Civil-society groups and political parties yesterday examined proposed rules for the national elections in July and made recommendations on how to make the process more equitable.
But the absence of representatives from the ruling Cambodian People’s Party made some people in attendance feel their efforts could prove futile.
“We are really concerned the result of our discussion will be rejected by the National Election Committee (NEC) when it sees that the recommendation is raised only by opposition parties,” Puthea Hang, president of the Neutral and Impartial Committee for Free and Fair Elections, said.
One of the central proposals was that civil servants, who were active in campaigning for the CPP in last year’s commune elections, be banned from doing the same thing in July.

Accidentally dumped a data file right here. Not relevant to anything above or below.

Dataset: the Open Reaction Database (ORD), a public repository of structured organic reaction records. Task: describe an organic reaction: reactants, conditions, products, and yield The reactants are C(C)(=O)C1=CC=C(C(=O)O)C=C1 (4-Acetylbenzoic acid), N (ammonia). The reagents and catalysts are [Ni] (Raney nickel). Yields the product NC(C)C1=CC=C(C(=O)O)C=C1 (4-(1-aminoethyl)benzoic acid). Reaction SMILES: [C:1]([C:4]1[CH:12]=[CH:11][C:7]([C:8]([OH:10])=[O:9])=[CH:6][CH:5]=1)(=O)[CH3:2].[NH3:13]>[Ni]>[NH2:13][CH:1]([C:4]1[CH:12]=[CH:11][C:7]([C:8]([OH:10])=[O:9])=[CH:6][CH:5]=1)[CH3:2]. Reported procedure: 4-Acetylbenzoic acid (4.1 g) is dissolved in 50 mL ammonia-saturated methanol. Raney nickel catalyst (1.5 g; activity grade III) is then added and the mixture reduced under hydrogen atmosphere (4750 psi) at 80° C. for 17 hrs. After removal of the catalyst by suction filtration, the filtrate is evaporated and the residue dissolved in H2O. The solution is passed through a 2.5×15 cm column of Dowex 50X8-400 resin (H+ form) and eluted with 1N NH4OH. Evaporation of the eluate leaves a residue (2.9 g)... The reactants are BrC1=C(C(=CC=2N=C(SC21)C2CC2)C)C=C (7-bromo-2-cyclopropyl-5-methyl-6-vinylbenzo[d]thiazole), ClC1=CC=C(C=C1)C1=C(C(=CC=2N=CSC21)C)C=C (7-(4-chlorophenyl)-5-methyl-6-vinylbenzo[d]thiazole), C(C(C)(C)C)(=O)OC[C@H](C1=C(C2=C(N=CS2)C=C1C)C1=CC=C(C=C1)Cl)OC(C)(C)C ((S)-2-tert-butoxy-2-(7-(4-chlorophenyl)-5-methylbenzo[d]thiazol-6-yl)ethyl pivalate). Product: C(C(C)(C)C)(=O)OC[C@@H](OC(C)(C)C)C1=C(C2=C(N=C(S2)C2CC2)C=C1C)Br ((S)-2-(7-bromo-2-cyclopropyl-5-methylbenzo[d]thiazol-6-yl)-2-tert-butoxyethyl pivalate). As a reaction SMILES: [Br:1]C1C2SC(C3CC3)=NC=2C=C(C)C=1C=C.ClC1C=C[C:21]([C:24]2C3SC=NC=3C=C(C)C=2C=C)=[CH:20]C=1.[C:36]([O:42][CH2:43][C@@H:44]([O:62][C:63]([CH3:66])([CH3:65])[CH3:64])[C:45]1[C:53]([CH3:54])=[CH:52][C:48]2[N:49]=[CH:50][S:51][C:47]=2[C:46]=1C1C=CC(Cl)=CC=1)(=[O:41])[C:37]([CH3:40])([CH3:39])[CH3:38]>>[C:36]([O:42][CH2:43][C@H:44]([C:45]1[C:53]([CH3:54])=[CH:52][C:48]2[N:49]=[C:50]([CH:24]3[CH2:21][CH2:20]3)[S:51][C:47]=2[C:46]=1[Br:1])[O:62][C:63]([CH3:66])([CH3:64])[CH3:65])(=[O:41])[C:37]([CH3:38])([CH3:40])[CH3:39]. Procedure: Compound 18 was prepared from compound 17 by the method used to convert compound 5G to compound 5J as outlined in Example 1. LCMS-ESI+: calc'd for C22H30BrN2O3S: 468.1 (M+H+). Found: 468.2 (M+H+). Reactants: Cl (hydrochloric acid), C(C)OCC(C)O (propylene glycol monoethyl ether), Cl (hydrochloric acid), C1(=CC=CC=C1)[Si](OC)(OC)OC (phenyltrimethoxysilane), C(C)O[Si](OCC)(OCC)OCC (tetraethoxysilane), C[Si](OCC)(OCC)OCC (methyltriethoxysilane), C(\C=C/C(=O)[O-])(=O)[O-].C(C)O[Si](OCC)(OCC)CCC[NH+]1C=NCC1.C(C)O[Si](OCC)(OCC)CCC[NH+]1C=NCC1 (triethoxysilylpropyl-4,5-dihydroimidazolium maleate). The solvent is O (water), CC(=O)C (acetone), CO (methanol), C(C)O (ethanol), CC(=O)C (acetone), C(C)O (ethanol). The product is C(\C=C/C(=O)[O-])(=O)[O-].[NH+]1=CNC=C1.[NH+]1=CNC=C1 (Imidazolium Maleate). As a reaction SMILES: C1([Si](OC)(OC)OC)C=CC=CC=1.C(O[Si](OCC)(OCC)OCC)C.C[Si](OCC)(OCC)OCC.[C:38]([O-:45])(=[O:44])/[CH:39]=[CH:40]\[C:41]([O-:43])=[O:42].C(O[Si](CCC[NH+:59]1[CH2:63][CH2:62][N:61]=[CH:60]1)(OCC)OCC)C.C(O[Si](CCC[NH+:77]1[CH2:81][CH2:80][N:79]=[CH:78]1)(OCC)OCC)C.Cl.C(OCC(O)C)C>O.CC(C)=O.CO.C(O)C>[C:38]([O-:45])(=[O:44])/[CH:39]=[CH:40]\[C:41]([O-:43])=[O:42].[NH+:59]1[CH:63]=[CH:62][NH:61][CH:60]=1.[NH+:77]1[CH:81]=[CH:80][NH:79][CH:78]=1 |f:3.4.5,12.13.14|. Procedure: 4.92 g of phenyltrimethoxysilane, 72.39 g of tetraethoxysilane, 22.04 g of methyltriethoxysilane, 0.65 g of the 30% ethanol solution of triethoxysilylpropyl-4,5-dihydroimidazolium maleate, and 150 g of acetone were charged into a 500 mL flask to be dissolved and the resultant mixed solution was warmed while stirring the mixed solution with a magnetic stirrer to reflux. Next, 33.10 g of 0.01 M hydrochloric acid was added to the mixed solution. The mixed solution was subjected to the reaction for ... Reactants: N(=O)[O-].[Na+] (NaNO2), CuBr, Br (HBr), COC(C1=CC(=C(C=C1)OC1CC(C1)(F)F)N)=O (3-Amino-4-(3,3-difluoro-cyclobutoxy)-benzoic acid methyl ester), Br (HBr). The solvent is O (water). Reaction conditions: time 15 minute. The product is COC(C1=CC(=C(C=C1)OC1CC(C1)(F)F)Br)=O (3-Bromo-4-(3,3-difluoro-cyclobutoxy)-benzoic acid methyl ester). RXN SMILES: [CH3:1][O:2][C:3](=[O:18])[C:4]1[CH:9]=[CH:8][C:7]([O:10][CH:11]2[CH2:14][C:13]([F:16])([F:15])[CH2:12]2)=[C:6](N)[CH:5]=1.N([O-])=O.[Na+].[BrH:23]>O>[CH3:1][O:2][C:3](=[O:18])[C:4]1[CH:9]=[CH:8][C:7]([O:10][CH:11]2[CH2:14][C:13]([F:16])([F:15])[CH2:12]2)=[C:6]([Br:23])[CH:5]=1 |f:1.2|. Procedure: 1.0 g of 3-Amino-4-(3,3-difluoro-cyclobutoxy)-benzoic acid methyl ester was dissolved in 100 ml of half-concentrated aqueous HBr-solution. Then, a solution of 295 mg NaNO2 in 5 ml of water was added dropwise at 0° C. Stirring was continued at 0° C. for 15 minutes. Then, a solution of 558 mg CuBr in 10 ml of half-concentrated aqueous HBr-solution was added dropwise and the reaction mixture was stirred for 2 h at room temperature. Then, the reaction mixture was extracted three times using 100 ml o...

Those who engaged in the practice last year said they did it in their own time.
Eng Chhay Eang, a representative of the opposition Cambodian National Rescue Party, said civil servants were prohibited by law from engaging in campaigning.
“We correct the point that civil servants, monks, armed forces, police, court officials can participate in the campaign for any parties, despite being on holiday,” he said.
“They should [only] be allowed to listen to political statements and support statements without displaying political campaign signs.”
Other topics included election monitoring, vote counting and procedures for reviewing election complaints.
Koul Panha, executive director of the Committee for Free and Fair Elections in Cambodia, whose office hosted the gathering, said the recommendations would be sent to the NEC before January 23.
NEC general secretary Tep Nytha told the Post his experts would then discuss the recommendations.
To contact the reporter on this story: Khouth Sophak Chakrya at firstname.lastname@example.org